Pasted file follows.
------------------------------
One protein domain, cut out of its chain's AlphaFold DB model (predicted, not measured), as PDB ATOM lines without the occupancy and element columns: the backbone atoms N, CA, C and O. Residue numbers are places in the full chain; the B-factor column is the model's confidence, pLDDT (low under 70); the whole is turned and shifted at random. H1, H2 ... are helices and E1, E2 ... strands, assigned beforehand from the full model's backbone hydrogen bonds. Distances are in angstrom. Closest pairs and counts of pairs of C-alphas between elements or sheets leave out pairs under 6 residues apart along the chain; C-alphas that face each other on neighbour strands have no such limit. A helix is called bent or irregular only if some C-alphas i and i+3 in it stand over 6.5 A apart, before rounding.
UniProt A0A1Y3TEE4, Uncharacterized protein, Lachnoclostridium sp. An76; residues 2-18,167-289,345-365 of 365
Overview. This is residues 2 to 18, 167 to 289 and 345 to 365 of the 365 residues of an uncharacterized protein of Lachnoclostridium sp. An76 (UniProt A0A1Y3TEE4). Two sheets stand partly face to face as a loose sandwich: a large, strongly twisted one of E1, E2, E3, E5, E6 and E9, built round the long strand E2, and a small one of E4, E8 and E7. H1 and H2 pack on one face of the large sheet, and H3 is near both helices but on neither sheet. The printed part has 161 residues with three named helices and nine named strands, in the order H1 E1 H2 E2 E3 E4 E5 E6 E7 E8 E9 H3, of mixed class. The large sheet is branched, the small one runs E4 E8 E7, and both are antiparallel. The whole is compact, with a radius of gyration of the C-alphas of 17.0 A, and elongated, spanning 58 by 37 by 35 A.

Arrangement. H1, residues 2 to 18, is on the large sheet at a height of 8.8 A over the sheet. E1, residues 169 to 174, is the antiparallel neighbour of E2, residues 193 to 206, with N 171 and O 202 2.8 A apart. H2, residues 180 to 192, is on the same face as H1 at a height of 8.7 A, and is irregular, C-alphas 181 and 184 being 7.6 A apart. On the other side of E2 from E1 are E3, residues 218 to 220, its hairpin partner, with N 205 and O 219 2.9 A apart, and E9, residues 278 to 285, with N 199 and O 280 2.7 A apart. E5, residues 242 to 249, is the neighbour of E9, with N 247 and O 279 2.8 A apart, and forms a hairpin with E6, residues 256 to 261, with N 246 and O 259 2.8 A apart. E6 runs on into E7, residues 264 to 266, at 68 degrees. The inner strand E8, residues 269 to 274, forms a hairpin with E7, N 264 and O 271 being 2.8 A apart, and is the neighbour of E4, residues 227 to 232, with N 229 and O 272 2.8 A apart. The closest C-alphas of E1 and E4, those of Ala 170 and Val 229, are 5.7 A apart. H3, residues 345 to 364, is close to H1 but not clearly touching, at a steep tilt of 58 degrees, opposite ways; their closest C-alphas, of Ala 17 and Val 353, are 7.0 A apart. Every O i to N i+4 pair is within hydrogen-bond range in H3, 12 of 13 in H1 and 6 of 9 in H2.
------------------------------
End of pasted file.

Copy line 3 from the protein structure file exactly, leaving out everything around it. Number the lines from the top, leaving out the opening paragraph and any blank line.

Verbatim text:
Arrangement. H1, residues 2 to 18, is on the large sheet at a height of 8.8 A over the sheet. E1, residues 169 to 174, is the antiparallel neighbour of E2, residues 193 to 206, with N 171 and O 202 2.8 A apart. H2, residues 180 to 192, is on the same face as H1 at a height of 8.7 A, and is irregular, C-alphas 181 and 184 being 7.6 A apart. On the other side of E2 from E1 are E3, residues 218 to 220, its hairpin partner, with N 205 and O 219 2.9 A apart, and E9, residues 278 to 285, with N 199 and O 280 2.7 A apart. E5, residues 242 to 249, is the neighbour of E9, with N 247 and O 279 2.8 A apart, and forms a hairpin with E6, residues 256 to 261, with N 246 and O 259 2.8 A apart. E6 runs on into E7, residues 264 to 266, at 68 degrees. The inner strand E8, residues 269 to 274, forms a hairpin with E7, N 264 and O 271 being 2.8 A apart, and is the neighbour of E4, residues 227 to 232, with N 229 and O 272 2.8 A apart. The closest C-alphas of E1 and E4, those of Ala 170 and Val 229, are 5.7 A apart. H3, residues 345 to 364, is close to H1 but not clearly touching, at a steep tilt of 58 degrees, opposite ways; their closest C-alphas, of Ala 17 and Val 353, are 7.0 A apart. Every O i to N i+4 pair is within hydrogen-bond range in H3, 12 of 13 in H1 and 6 of 9 in H2.